Severe anxiety is best understood as an interaction between three forces: (1) biological sensitivity, (2) psychological conditioning, and (3) stress. It is our view that individuals with severe anxiety usually have several important background factors and personal characteristics in common. These common features, combined with stress and their biological sensitivity, often place them at risk for developing the condition.

Once the anxiety patterns emerge, a cycle of fear and avoidance is learned. That learned pattern is then kept in motion by 'fear-enhancing" habits.

Generally, panic anxiety or agoraphobia syndromes occur during or after a prolonged period of stress. Typical stresses includes moving, having surgery or an illness, having a baby, having relationship problems, financial stress, a death in the family, general "changes", job changes, or other pressures. This stress will often precipitate bodily reactions. Many people recognize these body signs of stress and tension and will take steps to alleviate them and to obtain extra rest or relaxation. For panic sufferers however, perhaps due to a variety of specific background characteristics, biological sensitivity, etc., these bodily experiences are connected with very strong physical or "mental" reactions which become terrifying. Often, such individuals, due to their perfectionist and conscientious nature, tend to heap stress upon stress until the body reacts even more dramatically and a cycle of fear and restriction begins.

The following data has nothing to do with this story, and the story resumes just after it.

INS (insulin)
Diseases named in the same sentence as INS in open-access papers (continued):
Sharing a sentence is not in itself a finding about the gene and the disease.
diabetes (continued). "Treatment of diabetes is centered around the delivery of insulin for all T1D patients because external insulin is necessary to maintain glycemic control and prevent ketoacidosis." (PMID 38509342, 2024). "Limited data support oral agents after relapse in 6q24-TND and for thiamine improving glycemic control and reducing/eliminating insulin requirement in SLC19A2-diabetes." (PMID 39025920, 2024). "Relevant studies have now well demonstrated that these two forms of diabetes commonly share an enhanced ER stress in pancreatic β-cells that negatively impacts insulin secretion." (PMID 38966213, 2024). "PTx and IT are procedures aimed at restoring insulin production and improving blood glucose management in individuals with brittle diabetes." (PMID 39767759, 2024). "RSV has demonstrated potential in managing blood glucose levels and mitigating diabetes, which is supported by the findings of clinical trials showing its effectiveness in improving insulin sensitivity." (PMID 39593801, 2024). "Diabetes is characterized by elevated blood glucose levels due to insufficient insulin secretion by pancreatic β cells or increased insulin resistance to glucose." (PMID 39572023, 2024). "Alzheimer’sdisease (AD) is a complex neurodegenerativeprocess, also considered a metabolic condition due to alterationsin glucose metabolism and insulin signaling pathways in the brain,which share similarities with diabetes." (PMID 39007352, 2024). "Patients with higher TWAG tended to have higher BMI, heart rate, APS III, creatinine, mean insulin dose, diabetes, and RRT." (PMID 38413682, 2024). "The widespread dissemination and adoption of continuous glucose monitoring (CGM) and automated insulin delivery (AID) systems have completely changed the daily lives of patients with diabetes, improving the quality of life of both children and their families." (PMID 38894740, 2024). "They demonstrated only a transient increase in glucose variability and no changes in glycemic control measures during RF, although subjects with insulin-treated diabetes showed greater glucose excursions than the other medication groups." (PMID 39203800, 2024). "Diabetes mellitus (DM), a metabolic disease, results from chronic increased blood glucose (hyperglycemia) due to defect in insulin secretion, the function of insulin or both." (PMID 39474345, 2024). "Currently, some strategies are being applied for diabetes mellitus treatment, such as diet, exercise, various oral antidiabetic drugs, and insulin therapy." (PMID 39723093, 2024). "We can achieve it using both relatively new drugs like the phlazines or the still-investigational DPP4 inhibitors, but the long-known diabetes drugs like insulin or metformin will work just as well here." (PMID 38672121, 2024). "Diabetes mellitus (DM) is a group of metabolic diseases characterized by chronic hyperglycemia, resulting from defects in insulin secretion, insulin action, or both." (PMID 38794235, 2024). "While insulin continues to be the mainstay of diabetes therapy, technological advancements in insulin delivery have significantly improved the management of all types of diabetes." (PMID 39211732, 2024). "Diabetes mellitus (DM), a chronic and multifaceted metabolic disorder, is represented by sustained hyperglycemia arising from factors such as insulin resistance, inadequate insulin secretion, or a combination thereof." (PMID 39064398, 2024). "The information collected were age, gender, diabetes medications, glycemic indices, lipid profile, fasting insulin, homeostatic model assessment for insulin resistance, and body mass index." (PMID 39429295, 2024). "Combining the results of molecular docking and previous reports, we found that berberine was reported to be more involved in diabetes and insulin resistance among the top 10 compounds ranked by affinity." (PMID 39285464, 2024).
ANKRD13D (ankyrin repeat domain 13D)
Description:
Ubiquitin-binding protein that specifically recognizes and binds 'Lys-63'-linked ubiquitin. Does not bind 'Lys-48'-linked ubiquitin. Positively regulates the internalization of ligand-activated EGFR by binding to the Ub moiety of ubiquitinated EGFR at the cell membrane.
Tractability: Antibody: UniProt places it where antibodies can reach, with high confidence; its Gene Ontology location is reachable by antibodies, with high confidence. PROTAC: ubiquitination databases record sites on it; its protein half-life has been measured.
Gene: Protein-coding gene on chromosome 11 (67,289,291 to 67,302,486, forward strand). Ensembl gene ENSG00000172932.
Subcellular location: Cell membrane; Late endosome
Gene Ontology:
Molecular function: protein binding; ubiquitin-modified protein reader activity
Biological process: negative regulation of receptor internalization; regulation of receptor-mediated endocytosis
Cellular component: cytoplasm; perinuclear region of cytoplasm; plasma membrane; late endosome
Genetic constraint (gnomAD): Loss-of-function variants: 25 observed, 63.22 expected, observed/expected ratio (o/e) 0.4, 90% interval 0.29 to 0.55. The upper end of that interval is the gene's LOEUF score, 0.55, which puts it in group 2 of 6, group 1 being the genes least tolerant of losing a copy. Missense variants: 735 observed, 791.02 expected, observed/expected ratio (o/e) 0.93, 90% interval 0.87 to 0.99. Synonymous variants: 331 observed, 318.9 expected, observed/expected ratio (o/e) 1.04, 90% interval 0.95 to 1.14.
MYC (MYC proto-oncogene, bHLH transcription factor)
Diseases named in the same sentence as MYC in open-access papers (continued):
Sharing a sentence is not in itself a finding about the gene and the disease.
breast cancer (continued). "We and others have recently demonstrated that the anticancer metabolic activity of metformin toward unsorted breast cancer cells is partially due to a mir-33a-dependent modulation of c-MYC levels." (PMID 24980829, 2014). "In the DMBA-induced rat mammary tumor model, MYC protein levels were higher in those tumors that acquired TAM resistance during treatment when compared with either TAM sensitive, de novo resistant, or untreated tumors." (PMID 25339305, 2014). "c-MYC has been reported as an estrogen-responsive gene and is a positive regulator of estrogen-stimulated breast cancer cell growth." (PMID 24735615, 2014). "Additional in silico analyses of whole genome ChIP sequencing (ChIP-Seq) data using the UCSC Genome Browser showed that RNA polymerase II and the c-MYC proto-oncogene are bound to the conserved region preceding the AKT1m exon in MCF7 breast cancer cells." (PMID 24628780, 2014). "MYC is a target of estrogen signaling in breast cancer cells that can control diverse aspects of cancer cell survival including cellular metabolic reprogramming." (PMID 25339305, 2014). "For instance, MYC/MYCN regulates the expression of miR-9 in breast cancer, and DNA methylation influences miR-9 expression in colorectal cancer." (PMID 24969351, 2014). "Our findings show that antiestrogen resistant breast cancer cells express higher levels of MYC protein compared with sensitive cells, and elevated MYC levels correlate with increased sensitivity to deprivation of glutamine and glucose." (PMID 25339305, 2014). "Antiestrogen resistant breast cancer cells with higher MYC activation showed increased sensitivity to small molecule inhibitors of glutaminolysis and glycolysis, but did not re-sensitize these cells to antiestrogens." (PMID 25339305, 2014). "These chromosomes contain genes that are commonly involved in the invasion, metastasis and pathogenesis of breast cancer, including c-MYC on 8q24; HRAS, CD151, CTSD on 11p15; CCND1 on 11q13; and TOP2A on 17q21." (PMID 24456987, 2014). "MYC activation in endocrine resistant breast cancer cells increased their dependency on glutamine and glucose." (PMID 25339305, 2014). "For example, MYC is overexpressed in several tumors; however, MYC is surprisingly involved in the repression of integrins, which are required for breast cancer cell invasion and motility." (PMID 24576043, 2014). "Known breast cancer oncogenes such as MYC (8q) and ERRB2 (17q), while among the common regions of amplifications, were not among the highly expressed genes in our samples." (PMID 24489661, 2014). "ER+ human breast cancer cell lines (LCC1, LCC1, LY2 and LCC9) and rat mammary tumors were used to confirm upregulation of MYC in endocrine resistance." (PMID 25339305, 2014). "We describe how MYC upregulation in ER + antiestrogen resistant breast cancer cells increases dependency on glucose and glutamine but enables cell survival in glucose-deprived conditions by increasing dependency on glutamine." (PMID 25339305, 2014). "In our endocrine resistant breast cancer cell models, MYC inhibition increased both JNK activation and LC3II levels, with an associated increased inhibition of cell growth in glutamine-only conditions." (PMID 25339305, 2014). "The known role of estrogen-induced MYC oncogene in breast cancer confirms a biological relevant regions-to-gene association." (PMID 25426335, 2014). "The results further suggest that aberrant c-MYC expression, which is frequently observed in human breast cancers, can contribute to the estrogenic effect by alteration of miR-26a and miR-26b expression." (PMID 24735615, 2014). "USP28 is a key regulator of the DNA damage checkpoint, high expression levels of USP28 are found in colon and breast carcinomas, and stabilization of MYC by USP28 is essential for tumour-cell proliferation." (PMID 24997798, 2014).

Individuals do not develop agoraphobia because they are unintelligent or "weak". In fact, the opposite is true. Studies have shown that agoraphobics are highly intelligent, highly sensitive people, who were generally brought up in a perfectionist way. Their rearing style usually included lots of rules, strong achievement needs, perhaps critical parents or school-teachers, and sometimes families living with an alcoholic. Other agoraphobics note that their families were uncomfortable talking openly about feelings and had an exaggerated need to be "in control". Many agoraphobics are frightened about "going crazy" and what that may mean. They usually do not clearly understand what is "normal" and are worried and frightened that they are somehow very abnormal and are either about to die or develop some serious form of psychiatric disturbance.

When the first or second panic attack occurs, all of this can become crucial in that the person has probably not been prepared to constructively understand what is happening, and tends to fear that he or she is having a heart attack, a stroke, or is somehow going insane. The agoraphobic condition escalates from there and some people begin to deal with anxious feelings by avoiding the places, things, situations, or people associated with those feelings.